When one talks about about Belgian cuisine, heavy, rich and wintry casseroles come to mind, served with dark beer and just as heavy desserts. But chef Sagiv Maloul of the Tel Aviv bistro Chez Corine disagrees.

“We recently launched a summer menu with many light, refreshing dishes that are all perfect for the Israeli hot season,” he says, and offers a three-course meal to celebrate Belgium’s independence day.

Chez Corine, located in Tel Aviv’s affluent area close to Hamedina Square, is a romantic corner with a distinctively European ambience that serves fresh food with a culinary blend of French and Mediterranean cuisines. Owner Corine Rubenfeld-Shahar is Belgian- born and has a background in design and art.

This artistic flair is evidenced throughout the place, down to details such as the sugar cubes that are her own design.

To start, Maloul offers a salad with a citrus dressing and caramelized pears, a favorite year round, served with a fish and potato dish cooked with vegetables and white wine sauce. The meal finishes with a light chocolate mousse.

Serve this dinner with a good white wine. The selection of good Israeli white wines that cost under NIS 100 is vast.

SALAD DE LIEGE
Serves 4
✔ 3 pears
✔ Olive oil
✔ 11⁄2 tsp.sugar
✔ Salt and pepper
✔ 1 head lettuce leaves separated, washed and dried
✔ 1 bunch arugula leaves, washed and dried
✔ 1⁄2 cup walnuts, chopped
✔ 8 Tbsp. Roquefort cheese, crumbled

For the vinaigrette:
✔ 1⁄2 cup orange juice
✔ 1 Tbsp. silan
✔ 1 Tbsp. honey
✔ 1 tsp. minced garlic
✔ Salt and pepper to taste

Heat the oven to 200º. Peel pears, halve and core. Place on a lined baking sheet. Season with oil, sugar, salt and pepper and bake until caramelized. Remove from oven and let cool.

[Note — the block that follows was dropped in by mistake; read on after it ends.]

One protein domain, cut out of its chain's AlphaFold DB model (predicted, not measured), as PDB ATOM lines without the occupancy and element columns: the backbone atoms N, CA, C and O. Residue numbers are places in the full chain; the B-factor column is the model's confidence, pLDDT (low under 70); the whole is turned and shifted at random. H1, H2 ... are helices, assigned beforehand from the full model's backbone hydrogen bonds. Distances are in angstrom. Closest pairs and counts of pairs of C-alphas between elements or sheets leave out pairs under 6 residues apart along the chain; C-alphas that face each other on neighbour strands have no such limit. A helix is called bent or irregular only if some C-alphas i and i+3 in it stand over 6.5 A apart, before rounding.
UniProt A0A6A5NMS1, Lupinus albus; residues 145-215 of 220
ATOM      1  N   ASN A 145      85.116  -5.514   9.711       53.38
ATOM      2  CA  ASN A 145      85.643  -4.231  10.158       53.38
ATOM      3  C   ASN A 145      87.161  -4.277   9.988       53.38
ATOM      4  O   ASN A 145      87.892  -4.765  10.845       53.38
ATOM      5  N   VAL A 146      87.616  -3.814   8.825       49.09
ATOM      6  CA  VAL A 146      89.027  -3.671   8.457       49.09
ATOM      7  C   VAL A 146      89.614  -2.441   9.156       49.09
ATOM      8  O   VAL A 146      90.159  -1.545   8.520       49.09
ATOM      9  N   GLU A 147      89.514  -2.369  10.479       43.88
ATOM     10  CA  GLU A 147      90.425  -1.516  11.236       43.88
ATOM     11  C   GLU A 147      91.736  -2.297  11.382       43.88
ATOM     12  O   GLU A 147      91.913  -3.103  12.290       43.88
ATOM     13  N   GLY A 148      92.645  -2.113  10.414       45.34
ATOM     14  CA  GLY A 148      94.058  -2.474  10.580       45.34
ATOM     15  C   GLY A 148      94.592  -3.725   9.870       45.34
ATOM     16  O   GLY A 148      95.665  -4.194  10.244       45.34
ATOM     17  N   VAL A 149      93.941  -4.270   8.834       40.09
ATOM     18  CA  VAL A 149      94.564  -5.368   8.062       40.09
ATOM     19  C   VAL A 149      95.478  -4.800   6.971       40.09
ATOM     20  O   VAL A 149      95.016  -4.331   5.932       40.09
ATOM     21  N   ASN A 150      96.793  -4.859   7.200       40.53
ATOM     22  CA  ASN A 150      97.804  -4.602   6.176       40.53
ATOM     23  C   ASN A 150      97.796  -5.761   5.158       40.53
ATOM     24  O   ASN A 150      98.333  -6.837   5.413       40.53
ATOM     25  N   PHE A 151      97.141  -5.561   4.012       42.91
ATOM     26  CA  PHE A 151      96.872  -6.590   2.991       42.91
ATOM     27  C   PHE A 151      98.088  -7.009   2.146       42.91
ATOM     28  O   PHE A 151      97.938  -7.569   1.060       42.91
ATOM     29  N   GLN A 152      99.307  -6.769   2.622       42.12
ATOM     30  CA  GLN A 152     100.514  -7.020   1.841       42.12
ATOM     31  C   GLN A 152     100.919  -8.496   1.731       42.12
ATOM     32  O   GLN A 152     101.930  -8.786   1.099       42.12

Meanwhile, prepare the vinaigrette by shaking all the vinaigrette ingredients together in a jar with a sealed top.

Place lettuce and arugula in a salad bowl. Add the nuts.

Slice the caramelized pears thinly and place over the lettuce.

Pour the vinaigrette dressing over the salad and toss gently. Sprinkle with cheese and serve.

WATERZOOI DE POISSON
Makes 4

Waterzooi is a traditional Belgian dish usually made with chicken. In hot weather, the chicken is generally replaced with fish and is served with root vegetables, white sauce and white wine.

✔ 4 fillets of trout, skin removed
✔ 50 gr. flour
✔ 50 gr. butter
✔ 1 cup milk
✔ 2 carrots, peeled and julienned
✔ 1 head celery root, chopped
✔ 2 onions, peeled and thinly sliced
✔ 10 new potatoes, washed well
✔ 1⁄4 cup olive oil
✔ 1 cup white wine
✔ 2 cups water

To prepare the white sauce: Melt butter in a saucepan.

Gradually add the flour while stirring. Add the milk, lower the heat and continue stirring until the sauce thickens.

Set aside.

Heat the oil in a large pot.

Sauté the onions, celery root, carrots and potatoes for 10 minutes.

Add fish, white sauce, wine and 2 cups of water.

Bring to a boil and lower the heat. Cook uncovered for 30 minutes.

BELGIAN CHOCOLATE MOUSSE
Serves 4
✔ 1⁄4 cup good-quality dark chocolate, cubes or medallions
✔ 1⁄4 cup good-quality milk chocolate, cubes or medallions
✔ 1⁄4 cup cream
✔ 50 gr. butter
✔ 3 egg yolks
✔ 4 egg whites
✔ 4 Tbsp. sugar Melt the two types of chocolate in a bain marie – that is, put the chocolate in a small saucepan and place the saucepan over a larger pot with boiling water.

When the chocolate is melted, remove from heat, add cream and butter and stir.

Add the yolks one by one while stirring.

Whip the egg whites and add sugar gradually until foam is stiff.

Fold the two mixtures together carefully so as not to break the foam.

Pour into serving dishes and refrigerate for at least 12 hours.

Whip the cream when ready to serve, and top each serving with whipped cream and chocolate shavings.

Recipes and photos courtesy of Chez Corine 110 Jabotinsky Street Hamedina Square, Tel Aviv (03) 696-8581.

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